Private entities use sovereign immunity to protect patents from PTAB review

Inter partes review proceedings have become a popular method for challenging the validity of patents since they became available on September 16 2012 with the implementation of the America Invents Act. Inter partes review proceedings are conducted before the US Patent and Trademark Office’s Patent Trial and Appeal Board (PTAB) and are generally faster and more economical than having patent validity adjudicated in a federal court. Moreover, the standards and presumptions that apply in inter partes reviews generally favour the party challenging the validity of the patent.

Under the principle of sovereign immunity, the PTAB is precluded from conducting inter partes reviews of patents held by a non-consenting state. A ‘state’ in this context includes foreign countries, US states and their related entities. In patent cases, sovereign immunity has been successfully raised by public universities as a means for having inter partes review proceedings dismissed. However, a new strategy developed by the multinational pharmaceutical company Allergan may upend the notion that sovereign immunity cannot benefit private entities.

Mylan Pharmaceuticals filed several petitions before the PTAB for inter partes reviews against patents relating to Allergan's Restasis eye drops. However, rather than defend the patents in those proceedings, Allergan concocted a strategy under which Allergan would continue to receive the financial benefit from the patents while insulating them from inter partes review. Pursuant to that strategy, Allergan transferred title in the patents to the Saint Regis Mohawk Tribe. The tribe then licensed back to Allergen – for a licensing fee – the commercial rights to the patents. Under existing law, it appears that sovereign immunity applies to the tribe. Thus, the patents that Allergan transferred to the tribe appear to be insulated from inter partes review unless the tribe consents. Indeed, the tribe has indicated to the PTAB that it will seek to have the petitions against the patents dismissed on the basis of sovereign immunity. Mylan has responded that it believes that the transactions are a sham and should be ignored by the PTAB. The parties' briefs on the issue are due to the PTAB on or before October 20 2017, and a decision is likely to be rendered shortly thereafter. Any PTAB decision will be subject to review in a federal court.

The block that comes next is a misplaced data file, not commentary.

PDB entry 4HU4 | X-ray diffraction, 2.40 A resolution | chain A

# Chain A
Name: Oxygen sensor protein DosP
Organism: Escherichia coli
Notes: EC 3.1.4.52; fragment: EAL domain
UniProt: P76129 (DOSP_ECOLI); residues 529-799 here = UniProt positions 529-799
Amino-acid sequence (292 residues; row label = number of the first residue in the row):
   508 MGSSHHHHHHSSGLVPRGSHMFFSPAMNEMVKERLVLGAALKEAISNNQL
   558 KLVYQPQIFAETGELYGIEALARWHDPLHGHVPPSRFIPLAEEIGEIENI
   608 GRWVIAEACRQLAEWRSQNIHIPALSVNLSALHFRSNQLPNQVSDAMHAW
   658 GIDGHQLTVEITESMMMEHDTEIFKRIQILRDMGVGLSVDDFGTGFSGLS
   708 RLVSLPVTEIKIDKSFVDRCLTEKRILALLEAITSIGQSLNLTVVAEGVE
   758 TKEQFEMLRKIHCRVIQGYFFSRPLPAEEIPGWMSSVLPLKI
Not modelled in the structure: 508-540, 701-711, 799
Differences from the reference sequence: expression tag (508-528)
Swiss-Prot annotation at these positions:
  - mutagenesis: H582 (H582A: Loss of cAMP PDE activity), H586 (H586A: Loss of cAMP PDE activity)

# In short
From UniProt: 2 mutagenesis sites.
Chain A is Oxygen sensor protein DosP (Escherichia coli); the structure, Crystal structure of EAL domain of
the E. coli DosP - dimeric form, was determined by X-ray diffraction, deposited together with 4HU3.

While many commentators have noted that Allergan appears to be taking advantage of a legal loophole to stymie competition, others have noted that inter partes review proceedings are inherently unfair to patent owners due to their unfavourable standards and presumptions. Indeed, the Supreme Court recently agreed to hear a case that challenges the constitutionality of the entire inter partes review process on the basis that it extinguishes private property rights through a non-Article III forum without a jury.

If Allergan ultimately prevails in insulating its patents from inter partes review, companies with valuable patents will want to consider implementing similar strategies. Protecting valuable patents from the unfavorable standards and presumptions in inter partes reviews may provide significant benefits to patent holders and their shareholders. As a Native American tribe's sovereign immunity can be limited by Congress through legislation, patent owners will want to assess the possibility of congressional action should Allergan succeed.

This is an Insight article, written by a selected partner as part of IAM's co-published content. Read more on Insight

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